Boycotts, heckles disrupt Russia-backed Syria talks in Sochi

Alexander Nemenov, AFP | UN Special Envoy for Syria Staffan de Mistura (centre) delivers a speech at the end of a plenary session at the Congress of Syrian National Dialogue in Sochi on January 30, 2018.

A Syrian peace conference in Russia was marred by discord on Tuesday as the Russian foreign minister was heckled and an opposition delegation pulled out after seeing the symbol of the congress featured only the Syrian regime flag.


Russia, a staunch ally of Syrian President Bashar al-Assad, was hosting what it called a Syrian Congress of National Dialogue in the Black Sea resort of Sochi that it hoped would launch negotiations on drafting a new constitution for Syria.

But in a blow to Moscow, which has cast itself as a Middle East peace broker, the event was boycotted by the main Syrian opposition coalition, while powers such as the United States, Britain and France stayed away because of what they said was the Syrian government's refusal to properly engage.

Western countries support a separate UN-mediated peace process, which has so far failed to yield progress towards ending a war that is entering its eighth year.

That stance was reiterated on Tuesday by France’s Foreign Minister Jean-Yves Le Drian, who told French lawmakers that a solution to the Syrian crisis could only come about under UN auspices, and that “this must happen in Geneva, not in Sochi”.

Lavrov heckled

The Sochi gathering opened with Russian Foreign Minister Sergei Lavrov reading out a statement from President Vladimir Putin saying the conditions were ripe for Syria to turn "a tragic page" in its history.

But some delegates stood up and began heckling Lavrov, accusing Moscow of killing civilians in Syria with its air strikes. Other delegates shouted out their support for Russia.

'The clinch point is who is in Sochi and who isn't'

The incident was broadcast on Russian state TV where two security guards were shown approaching one man in the audience indicating that he should sit down.

Several delegates, who declined to be identified, told Reuters that organisers had later been forced to suspend a plenary session due to squabbling among delegates over who would be chosen to preside over the congress.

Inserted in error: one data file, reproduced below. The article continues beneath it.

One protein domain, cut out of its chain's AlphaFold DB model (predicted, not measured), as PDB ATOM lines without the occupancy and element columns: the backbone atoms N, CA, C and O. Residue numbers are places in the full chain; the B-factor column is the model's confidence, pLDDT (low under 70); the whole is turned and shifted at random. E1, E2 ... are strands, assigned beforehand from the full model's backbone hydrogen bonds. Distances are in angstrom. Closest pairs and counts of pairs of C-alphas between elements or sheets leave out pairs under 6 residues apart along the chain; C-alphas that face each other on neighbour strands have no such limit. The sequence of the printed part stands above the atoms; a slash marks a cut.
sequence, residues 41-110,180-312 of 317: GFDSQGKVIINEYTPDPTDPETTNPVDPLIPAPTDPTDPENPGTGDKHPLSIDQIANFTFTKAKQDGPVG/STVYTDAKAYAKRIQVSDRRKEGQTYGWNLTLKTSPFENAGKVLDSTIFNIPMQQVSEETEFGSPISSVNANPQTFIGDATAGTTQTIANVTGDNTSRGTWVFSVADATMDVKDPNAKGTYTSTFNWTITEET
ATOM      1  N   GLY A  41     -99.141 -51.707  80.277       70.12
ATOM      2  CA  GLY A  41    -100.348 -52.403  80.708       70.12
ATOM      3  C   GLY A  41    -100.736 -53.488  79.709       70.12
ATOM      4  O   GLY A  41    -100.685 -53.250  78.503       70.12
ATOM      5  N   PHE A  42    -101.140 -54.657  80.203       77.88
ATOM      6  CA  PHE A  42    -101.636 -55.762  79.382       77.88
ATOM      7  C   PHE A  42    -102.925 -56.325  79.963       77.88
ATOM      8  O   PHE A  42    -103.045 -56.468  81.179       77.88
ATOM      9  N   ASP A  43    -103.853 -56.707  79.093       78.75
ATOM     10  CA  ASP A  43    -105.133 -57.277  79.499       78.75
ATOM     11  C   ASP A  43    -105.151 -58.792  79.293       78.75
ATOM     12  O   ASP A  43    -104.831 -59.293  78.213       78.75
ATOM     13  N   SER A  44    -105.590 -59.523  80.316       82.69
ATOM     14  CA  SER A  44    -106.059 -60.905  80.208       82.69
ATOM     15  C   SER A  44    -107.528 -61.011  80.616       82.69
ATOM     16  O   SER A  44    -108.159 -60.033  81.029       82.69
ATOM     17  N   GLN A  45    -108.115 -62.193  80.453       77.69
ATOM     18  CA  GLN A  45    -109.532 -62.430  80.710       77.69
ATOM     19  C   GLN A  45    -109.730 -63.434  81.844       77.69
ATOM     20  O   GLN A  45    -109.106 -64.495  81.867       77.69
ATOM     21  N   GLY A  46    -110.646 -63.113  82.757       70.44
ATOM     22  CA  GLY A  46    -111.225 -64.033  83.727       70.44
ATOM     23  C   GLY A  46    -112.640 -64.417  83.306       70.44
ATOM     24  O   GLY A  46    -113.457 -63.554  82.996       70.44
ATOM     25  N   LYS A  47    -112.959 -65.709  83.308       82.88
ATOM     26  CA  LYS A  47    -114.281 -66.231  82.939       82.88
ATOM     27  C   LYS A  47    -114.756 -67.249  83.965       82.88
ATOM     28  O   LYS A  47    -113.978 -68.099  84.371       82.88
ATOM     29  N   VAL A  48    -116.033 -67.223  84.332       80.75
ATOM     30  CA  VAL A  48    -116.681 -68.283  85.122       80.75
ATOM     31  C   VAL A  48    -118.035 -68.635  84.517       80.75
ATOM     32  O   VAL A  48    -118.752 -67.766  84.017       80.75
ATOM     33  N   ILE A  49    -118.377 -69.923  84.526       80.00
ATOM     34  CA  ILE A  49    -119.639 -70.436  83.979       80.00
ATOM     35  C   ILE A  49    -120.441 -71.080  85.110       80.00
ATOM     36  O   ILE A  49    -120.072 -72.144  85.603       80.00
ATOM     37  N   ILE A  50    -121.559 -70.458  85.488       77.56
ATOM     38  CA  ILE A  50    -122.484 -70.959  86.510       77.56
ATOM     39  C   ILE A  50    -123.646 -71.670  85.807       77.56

Flag row

In a further setback, one group of delegates, which included members of the armed opposition who had flown in from Turkey, refused to leave Sochi airport until Syrian government flags and emblems which they said were offensive were removed.

Ahmed Tomah, the head of the delegation, said his group was boycotting the congress and would fly back to Turkey because of the flag row and what he called broken promises to end the bombardment of civilians.

Turkey, which supports Syrian rebels vying for Assad’s ouster, is co-sponsoring the conference along with regime-backer Iran. Its involvement has prompted authorities from Syria’s Kurdish autonomous region to also boycott the Sochi talks in protest at the ongoing Turkish offensive on the Kurdish enclave of Afrin.

No mention of Assad

Russian officials have complained of attempts to sabotage the Sochi conference, which was originally billed as a two-day event but was reduced to a one-day event at the last minute.

Lavrov said he would "not make a tragedy" of the fact "two or three groups" could not take part, adding: "Of course, nobody thought that here we would manage to bring together representatives of all various groups of the Syrian people without exception.”

In closing remarks, UN Syria envoy Staffan de Mistura said delegates had agreed to the formation of a committee to discuss the country's post-war constitution. He said the UN would lead efforts to form the committee with government and opposition representatives, but did not specify how this would happen.

A copy of the final statement, seen by AFP in Arabic, did not mention the fate of Syria's Assad.


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